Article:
By Anna Papachristos, 1to1 Media
With three billion mobile subscribers and six billion connected devices throughout the world, it’s difficult to deny mobile’s penetration across industries. Thus, as brands work to rejuvenate and realign strategies to accommodate emerging consumer behaviors and expectations, mobile messaging remains top of mind for leaders who wish to cultivate exceptional customer experiences.
Conducted by the International Data Corporation (IDC), the “Exploring the Impact of Mobile Messaging on Customers, Employees, and Operations” report examines how companies are adopting mobile strategies to enhance customer communication and improve business tactics. Sponsored by OpenMarket, the study surveyed 600 technology decision-makers representing global enterprises in order to reveal key insights into how mobile messaging has impacted important business functions—customer service, marketing and sales, and employee relations—across 10 industries. While most have failed to adopt holistic messaging strategies, more companies now recognize that mobile offers organizations the opportunity to enhance brand experience via increased customer insight, improved employee relations, and advanced operational efficiencies.
The following statistics demonstrate how mobile messaging currently impacts enterprisewide initiatives and how industries plan to expand their strategies in the future:
- While 72 percent of organizations believe that mobile messaging has a considerable or major impact on the customer experience, 62 percent have at least two messaging platforms deployed, and 78.5 percent have more than one active initiative in place.
- According to customer service professionals, differentiating or improving customer experience (39 percent), attracting and retaining consumers (35 percent), and gaining deeper customer insights (35 percent) are the top three business priorities impacted by mobile messaging.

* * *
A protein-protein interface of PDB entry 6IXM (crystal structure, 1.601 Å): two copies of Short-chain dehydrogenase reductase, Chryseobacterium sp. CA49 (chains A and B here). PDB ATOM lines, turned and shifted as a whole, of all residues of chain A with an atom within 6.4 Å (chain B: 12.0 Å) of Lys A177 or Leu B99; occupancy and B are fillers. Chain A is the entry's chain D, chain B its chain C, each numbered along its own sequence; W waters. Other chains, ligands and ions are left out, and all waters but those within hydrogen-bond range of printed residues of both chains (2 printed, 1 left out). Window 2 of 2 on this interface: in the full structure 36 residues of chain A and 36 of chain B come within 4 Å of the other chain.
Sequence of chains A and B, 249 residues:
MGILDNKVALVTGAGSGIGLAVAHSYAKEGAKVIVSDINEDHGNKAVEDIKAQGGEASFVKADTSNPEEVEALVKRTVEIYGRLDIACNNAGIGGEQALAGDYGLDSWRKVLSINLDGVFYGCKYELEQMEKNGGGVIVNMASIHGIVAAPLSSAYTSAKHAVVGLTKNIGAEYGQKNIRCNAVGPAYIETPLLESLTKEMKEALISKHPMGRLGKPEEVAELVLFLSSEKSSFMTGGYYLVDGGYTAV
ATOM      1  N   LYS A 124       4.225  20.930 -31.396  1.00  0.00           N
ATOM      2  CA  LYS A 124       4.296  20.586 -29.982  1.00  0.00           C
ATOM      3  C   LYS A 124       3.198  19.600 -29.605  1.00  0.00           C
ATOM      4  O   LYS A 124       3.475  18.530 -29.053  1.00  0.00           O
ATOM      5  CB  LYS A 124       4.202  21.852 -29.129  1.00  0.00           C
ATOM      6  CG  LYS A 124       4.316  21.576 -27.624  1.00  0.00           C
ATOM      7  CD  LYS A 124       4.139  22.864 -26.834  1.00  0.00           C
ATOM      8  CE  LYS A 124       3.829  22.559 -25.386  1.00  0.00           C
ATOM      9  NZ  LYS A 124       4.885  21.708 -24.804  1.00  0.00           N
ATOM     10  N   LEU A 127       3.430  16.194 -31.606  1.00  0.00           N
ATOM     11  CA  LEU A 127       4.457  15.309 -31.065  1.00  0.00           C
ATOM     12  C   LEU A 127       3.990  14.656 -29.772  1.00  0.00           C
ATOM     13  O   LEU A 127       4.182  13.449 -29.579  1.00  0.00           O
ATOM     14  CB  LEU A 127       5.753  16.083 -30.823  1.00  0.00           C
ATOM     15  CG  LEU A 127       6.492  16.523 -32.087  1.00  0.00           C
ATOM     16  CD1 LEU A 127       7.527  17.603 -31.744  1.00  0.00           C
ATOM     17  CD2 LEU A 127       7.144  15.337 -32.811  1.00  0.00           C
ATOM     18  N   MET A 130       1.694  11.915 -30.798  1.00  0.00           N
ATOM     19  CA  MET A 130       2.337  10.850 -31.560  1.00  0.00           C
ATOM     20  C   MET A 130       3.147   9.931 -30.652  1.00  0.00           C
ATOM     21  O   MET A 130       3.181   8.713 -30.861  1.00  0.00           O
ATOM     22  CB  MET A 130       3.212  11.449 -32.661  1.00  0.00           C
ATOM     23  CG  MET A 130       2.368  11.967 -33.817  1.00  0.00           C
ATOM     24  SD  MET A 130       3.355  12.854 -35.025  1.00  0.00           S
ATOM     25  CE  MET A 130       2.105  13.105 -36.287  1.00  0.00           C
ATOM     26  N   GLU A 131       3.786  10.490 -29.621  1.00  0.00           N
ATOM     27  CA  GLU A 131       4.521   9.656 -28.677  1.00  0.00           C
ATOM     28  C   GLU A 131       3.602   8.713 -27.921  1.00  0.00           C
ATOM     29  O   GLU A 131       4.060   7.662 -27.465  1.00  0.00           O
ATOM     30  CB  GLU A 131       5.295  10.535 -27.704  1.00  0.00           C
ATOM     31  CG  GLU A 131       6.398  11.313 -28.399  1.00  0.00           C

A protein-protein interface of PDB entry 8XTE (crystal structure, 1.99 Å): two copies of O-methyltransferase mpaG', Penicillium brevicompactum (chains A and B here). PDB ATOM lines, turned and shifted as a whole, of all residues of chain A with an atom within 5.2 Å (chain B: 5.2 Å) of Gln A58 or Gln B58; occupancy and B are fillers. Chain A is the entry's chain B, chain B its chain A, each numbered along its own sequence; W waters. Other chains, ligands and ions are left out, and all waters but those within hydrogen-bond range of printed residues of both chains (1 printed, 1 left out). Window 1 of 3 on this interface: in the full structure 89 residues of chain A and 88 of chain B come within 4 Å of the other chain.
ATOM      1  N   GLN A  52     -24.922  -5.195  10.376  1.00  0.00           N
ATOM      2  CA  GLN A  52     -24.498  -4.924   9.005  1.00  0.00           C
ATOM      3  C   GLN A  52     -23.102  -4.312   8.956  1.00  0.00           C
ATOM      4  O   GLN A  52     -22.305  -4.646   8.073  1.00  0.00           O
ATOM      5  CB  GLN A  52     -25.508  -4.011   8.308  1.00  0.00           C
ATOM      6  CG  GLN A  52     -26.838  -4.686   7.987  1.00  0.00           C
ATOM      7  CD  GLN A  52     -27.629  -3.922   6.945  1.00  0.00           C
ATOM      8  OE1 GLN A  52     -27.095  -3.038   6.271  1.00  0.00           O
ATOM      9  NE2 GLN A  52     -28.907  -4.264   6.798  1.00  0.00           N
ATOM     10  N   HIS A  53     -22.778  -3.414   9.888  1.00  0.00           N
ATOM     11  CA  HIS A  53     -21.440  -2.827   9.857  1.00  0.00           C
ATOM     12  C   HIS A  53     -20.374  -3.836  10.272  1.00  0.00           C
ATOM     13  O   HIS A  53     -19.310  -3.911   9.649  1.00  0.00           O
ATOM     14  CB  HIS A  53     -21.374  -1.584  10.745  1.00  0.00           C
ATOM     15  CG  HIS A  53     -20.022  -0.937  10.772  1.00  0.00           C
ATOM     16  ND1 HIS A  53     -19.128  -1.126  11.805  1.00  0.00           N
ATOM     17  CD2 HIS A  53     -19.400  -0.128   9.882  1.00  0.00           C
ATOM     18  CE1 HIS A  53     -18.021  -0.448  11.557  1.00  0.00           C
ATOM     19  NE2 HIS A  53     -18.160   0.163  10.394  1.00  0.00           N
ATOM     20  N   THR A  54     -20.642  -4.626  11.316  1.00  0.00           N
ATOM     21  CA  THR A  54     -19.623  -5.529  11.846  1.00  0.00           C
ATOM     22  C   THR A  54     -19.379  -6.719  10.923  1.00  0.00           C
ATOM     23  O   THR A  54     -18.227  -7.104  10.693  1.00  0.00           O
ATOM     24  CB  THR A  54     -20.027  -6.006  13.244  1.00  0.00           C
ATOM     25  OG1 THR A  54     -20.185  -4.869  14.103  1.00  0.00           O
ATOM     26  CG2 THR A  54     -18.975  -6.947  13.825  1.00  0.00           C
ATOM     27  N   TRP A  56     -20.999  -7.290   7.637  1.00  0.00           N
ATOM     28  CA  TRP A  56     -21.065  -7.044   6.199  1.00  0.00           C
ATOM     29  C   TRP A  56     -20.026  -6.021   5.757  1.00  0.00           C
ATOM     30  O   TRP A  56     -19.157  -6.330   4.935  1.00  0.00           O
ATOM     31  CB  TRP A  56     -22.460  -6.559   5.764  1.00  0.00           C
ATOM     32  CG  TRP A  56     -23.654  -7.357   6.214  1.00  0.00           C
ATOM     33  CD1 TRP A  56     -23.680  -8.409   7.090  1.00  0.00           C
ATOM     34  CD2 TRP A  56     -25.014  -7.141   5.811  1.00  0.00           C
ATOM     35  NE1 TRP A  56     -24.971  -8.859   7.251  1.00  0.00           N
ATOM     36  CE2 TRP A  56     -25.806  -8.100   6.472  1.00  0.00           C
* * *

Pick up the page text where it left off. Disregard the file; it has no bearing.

- Sales and marketing respondents maintain that gaining deeper customer insights (41 percent), enhancing multichannel delivery capabilities (35 percent), and differentiating or improving the customer experience (34 percent) are the top three priorities impacted by mobile efforts.
- For IT and security teams, mobile messaging primarily impacts efforts to differentiate or improve the IT customer experience (40 percent), attract and retain IT customers (38 percent), and gain deeper IT customer insight (38 percent).
- HR professionals believe mobile messaging significantly impacts employee communications (21 percent), workforce optimization (15 percent), and employee welfare (14 percent).
- Eighty-seven percent of travel and hospitality brands are piloting or in production with mobile marketing programs that include customer promotions, while 82 percent of high-tech companies consider SMS to be effective for customer alerts.
- In the U.S., 50 percent of those polled are in the pilot or production stage of their mobile strategy and 49 percent currently use mobile to disseminate alerts, reminders, and notifications. In Asia, however, 100 percent of respondents are in pilot or production, with 69 percent currently using mobile workforce management tools.
- European respondents believe that mobile messaging has a considerable or major impact on increasing brand awareness (59 percent) and the omnichannel delivery of goods and services via Web, catalog, and store (69 percent).
Key takeaway: Mobile technologies continue to gain traction as usage among consumers increases daily. Yet, while leaders recognize the potential for enhanced customer experience and employee relations, an overwhelming number still fail to pursue the long-term, purpose-led approach to mobile investment. In many cases, companies have yet to pinpoint the correct vendor partners that will support their individual goals regarding mobile messaging. As with any other channel, there’s no one-size-fits-all mobile strategy or industry standard. Instead, businesses must troubleshoot and adapt as they gain their bearings in this emerging market. Despite the risk potential, brands know that they often have to spend money to make money, even when it comes to mobile innovation. Leaders must experiment to establish which strategies resonate with their customer base and use said insights to drive improvements and engagement across all available touchpoints in an effort to support the omnichannel ideal.